He was drunk on the wood, of course, and would have paid much more had therealtor noticed this, but Alan had spent his whole life drunk on trivialthings from others’ lives that no one else noticed and he’d developed thealcoholic’s knack of disguising his intoxication. Alan went to work as soon asthe realtor staggered off, reeling with a New Year’s Day hangover. He pulledhis pickup truck onto the frozen lawn, unlocked the Kryptonite bike lock heused to secure the camper bed, and dragged out his big belt sander and hismany boxes of sandpaper of all grains and sizes, his heat strippers and hisjugs of caustic chemical peeler. He still had his jumbled, messy place acrosstown in a nondescript two-bedroom on the Danforth, would keep on paying therent there until his big sanding project was done and the house on WalesAvenue was fit for habitation.
Alan’s sanding project: First, finish gutting the house. Get rid of thesubstandard wiring, the ancient, lead-leaching plumbing, the cracked tile andwater-warped crumbling plaster. He filled a half-dozen dumpsters, working withTony and Tony’s homie Nat, who was happy to help out in exchange for cash onthe barrelhead, provided that he wasn’t required to report for work on twoconsecutive days, since he’d need one day to recover from the heroic drinkinghe’d do immediately after Alan laid the cash across his palm.
Once the house was gutted to brick and timber and delirious wood, the plumbersand the electricians came in and laid down their straight shining ducts andpipes and conduit.
Alan tarped the floors and brought in the heavy sandblaster and stripped theage and soot and gunge off of the brickwork throughout, until it glowed red asa golem’s ass.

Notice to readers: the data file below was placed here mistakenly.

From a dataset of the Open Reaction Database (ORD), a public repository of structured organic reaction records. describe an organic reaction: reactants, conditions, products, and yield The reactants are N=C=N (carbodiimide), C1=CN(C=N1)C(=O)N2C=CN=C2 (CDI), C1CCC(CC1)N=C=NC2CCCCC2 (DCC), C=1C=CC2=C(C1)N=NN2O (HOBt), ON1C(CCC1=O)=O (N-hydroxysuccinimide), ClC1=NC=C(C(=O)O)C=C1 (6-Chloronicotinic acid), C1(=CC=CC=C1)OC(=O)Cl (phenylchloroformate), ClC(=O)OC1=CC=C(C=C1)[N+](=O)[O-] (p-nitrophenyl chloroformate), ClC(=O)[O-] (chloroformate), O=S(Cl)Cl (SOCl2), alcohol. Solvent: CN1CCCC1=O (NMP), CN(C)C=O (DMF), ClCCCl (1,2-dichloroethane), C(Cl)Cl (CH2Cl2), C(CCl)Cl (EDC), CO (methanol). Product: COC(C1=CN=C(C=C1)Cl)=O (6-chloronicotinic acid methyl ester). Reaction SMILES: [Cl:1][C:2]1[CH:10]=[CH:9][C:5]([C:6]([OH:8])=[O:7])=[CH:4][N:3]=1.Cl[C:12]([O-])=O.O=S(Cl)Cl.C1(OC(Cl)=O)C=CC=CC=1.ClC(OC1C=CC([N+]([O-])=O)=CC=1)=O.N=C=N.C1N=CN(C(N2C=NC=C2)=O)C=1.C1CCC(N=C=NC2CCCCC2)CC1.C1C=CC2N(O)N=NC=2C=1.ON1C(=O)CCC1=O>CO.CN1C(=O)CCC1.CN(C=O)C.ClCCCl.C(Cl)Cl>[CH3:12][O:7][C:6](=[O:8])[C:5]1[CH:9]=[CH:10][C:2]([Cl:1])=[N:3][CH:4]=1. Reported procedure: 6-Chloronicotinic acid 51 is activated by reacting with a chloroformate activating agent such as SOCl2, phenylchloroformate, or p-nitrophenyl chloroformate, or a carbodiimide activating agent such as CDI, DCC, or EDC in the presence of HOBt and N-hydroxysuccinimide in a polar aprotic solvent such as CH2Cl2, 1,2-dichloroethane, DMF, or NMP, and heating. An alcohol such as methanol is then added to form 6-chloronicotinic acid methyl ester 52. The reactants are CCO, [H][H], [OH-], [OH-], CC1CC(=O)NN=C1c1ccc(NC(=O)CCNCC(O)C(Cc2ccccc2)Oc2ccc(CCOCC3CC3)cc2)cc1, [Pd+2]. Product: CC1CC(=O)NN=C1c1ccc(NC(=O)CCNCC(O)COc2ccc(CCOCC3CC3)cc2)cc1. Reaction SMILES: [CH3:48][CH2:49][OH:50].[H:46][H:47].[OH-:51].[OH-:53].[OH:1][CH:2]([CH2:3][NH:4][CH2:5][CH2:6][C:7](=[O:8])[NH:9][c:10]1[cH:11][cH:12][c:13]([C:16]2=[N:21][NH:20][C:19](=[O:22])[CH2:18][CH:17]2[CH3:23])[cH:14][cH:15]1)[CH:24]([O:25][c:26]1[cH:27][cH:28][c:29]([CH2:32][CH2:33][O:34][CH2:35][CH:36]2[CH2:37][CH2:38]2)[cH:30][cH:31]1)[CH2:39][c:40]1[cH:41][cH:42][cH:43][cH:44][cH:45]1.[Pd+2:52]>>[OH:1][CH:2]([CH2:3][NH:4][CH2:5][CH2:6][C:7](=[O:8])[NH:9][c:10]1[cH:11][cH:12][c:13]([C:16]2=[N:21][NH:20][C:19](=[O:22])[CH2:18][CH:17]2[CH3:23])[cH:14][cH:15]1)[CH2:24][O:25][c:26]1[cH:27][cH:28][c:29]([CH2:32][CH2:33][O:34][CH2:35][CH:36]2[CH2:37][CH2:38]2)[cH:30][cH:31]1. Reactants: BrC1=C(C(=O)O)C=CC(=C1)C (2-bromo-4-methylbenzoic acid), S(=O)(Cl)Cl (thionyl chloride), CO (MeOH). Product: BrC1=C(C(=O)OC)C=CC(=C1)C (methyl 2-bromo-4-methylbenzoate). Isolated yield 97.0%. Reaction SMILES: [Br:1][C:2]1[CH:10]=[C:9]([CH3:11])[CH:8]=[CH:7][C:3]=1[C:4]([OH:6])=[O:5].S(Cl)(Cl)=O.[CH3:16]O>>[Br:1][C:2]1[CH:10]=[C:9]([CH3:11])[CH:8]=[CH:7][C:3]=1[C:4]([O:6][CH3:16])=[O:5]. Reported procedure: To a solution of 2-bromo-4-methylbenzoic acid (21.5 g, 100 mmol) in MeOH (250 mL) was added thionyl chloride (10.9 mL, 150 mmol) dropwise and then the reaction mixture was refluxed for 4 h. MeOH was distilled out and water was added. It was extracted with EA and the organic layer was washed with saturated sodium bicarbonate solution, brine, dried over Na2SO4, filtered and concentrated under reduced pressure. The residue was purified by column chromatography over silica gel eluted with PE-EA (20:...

Alan’s father, the mountain, had many golems that called him home. They livedround the other side of his father and left Alan and his brothers alone,because even a golem has the sense not to piss off a mountain, especially oneit lives in.
Then Alan tackled the timbers, reaching over his head with palm-sanders andsandpaper of ever finer grains until the timbers were as smooth as Adirondackchairs, his chest and arms and shoulders athrob with the agony of two weeks’work. Then it was the floorwork, but not the floors themselves, which he wassaving for last on the grounds that they were low-hanging fruit.
This materialized a new lecture in his mind, one about the proper role of low-hanging fruit, a favorite topic of MBAs who’d patronize his stores and hisperson, giving him unsolicited advice on the care and feeding of his shopsbased on the kind of useless book-learning and jargon-slinging that Fortune100 companies apparently paid big bucks for. When an MBA said “low-hangingfruit,” he meant “easy pickings,” something that could and should be snatchedwith minimal effort. But real low-hanging fruit ripens last, and should betherefore picked as late as possible. Further, picking the low-hanging fruitfirst meant that you’d have to carry your bushel basket higher and higher asthe day wore on, which was plainly stupid. Low-hanging fruit was meant to bepicked last. It was one of the ways that he understood people, and one of thekinds of people that he’d come to understand. That was the game, afterall—understanding people.
So the floors would come last, after the molding, after the stairs, after therailings and the paneling. The railings, in particular, were horrible bastardsto get clean, covered in ten or thirty coats of enamel of varying colors andtoxicity. Alan spent days working with a wire brush and pointed twists ofsteel wool and oozing stinging paint stripper, until the grain was as spotlessand unmarked as the day it came off the lathe.